It was, in fact, the conceding of a succession of no less than seven penalties, within only a couple of minutes, which invited Warrington to attack, that was the real cause of the problem, most of which were for off-side.  Such an amount of possession, in such good position, is never going to go without presenting subsequent problems, and indeed, on twenty-two minutes, Salford fans were most relieved that a possible Wolves’ try, by the side of the posts, was disallowed.

Indeed, they will have been equally thankful, on the stroke of half-time, when Sitoleki Akauola superbly denied Thewlis another try, by pushing him into touch.  There had been no denying Warrington, on 27 mins, however, when a scoot from Daryl Clark, caught out the Salford line of defence, and he scored close to the posts for the conversion to bring them within two points, 6-8, at half time.

The fact that, at the start of the second-half, Watkins still had by far the majority of his time in the sinbin to sit out, was exploited by the home side to the full, and the Red Devils had a rather challenging spell, until his return, on 48 minutes, by which time Warrington had taken the lead with two converted tries, on 41 and 45 mins, and to which they promptly added a third, on 51.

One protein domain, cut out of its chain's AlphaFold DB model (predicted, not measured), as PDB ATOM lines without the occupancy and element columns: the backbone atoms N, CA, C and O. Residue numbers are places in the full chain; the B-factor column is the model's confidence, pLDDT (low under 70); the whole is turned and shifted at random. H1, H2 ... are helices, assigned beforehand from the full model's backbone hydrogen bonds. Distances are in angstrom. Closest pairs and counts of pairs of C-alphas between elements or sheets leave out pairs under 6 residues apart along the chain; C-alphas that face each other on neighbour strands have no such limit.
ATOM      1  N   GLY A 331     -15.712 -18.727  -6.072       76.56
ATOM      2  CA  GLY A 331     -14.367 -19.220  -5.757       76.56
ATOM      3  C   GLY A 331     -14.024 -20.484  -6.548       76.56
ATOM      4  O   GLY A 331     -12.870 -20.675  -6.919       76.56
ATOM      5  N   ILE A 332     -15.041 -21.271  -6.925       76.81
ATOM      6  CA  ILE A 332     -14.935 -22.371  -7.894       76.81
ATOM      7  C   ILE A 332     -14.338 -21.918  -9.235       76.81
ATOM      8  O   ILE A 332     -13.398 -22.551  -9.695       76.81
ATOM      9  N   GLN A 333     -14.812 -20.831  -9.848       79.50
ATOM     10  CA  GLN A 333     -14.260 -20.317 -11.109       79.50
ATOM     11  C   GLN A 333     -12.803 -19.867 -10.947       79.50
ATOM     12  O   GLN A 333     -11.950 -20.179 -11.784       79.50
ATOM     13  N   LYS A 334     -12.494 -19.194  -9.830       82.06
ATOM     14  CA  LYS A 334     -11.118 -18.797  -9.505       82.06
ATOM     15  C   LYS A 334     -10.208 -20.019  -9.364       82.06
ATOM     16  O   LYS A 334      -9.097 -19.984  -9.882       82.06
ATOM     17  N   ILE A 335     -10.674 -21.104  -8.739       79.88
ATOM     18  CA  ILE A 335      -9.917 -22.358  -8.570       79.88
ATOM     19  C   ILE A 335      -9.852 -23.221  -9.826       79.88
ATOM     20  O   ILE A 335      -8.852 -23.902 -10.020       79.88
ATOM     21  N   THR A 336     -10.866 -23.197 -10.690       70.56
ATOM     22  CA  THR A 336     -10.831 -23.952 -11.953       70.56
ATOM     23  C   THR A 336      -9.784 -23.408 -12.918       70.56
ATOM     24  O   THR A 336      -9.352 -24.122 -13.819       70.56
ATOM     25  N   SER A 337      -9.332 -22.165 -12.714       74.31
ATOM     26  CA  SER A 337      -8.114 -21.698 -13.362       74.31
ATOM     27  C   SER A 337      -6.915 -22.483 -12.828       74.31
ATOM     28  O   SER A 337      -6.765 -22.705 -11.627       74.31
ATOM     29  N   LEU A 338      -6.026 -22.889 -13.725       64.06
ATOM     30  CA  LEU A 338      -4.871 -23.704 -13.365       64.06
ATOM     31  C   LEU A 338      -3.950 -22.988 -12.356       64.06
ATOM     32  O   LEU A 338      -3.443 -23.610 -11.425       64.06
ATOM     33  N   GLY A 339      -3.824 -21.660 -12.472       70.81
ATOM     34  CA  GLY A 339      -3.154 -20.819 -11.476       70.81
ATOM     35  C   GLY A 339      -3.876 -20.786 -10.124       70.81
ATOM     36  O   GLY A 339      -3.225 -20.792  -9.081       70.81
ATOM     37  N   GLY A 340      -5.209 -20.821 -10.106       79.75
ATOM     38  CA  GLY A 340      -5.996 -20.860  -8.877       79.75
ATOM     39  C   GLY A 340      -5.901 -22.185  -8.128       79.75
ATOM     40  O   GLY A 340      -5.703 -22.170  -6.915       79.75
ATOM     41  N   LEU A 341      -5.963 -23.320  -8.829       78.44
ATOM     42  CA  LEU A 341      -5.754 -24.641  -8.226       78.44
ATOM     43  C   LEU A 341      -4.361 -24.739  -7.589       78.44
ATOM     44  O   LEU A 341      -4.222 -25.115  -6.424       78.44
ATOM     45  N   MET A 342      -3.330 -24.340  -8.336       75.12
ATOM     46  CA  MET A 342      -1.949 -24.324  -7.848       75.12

When, at that point, former Salford favourite, Stefan Ratchford, slotted over his final conversion, the game was hanging in the balance.  Any further score would, undoubtedly, have been extremely difficult for the visitors to overturn, but the sixteen-point lead was by no means a winning margin.

The incredible stamina and resolve which the Salford players showed over the remainder of the game was nothing but outstanding. So many teams in this situation would have gone into their shell, longing for the final whistle.

With a full complement restored, they simply rolled up their sleeves and set to, to get the result.  The swing in momentum started on 55 mins, with some great handling, particularly from Watkins, whose wonderful pass out of a tackle, seemingly to nobody, ended up in the hands of Chris Atkin for him to score and so start the fightback.